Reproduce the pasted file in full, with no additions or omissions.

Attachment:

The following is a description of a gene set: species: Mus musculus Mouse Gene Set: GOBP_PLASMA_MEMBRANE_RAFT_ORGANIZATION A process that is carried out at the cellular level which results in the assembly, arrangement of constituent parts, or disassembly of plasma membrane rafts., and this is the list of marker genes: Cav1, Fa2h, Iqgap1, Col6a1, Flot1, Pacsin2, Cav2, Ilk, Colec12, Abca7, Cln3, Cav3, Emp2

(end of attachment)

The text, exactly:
The following is a description of a gene set: species: Mus musculus Mouse Gene Set: GOBP_PLASMA_MEMBRANE_RAFT_ORGANIZATION A process that is carried out at the cellular level which results in the assembly, arrangement of constituent parts, or disassembly of plasma membrane rafts., and this is the list of marker genes: Cav1, Fa2h, Iqgap1, Col6a1, Flot1, Pacsin2, Cav2, Ilk, Colec12, Abca7, Cln3, Cav3, Emp2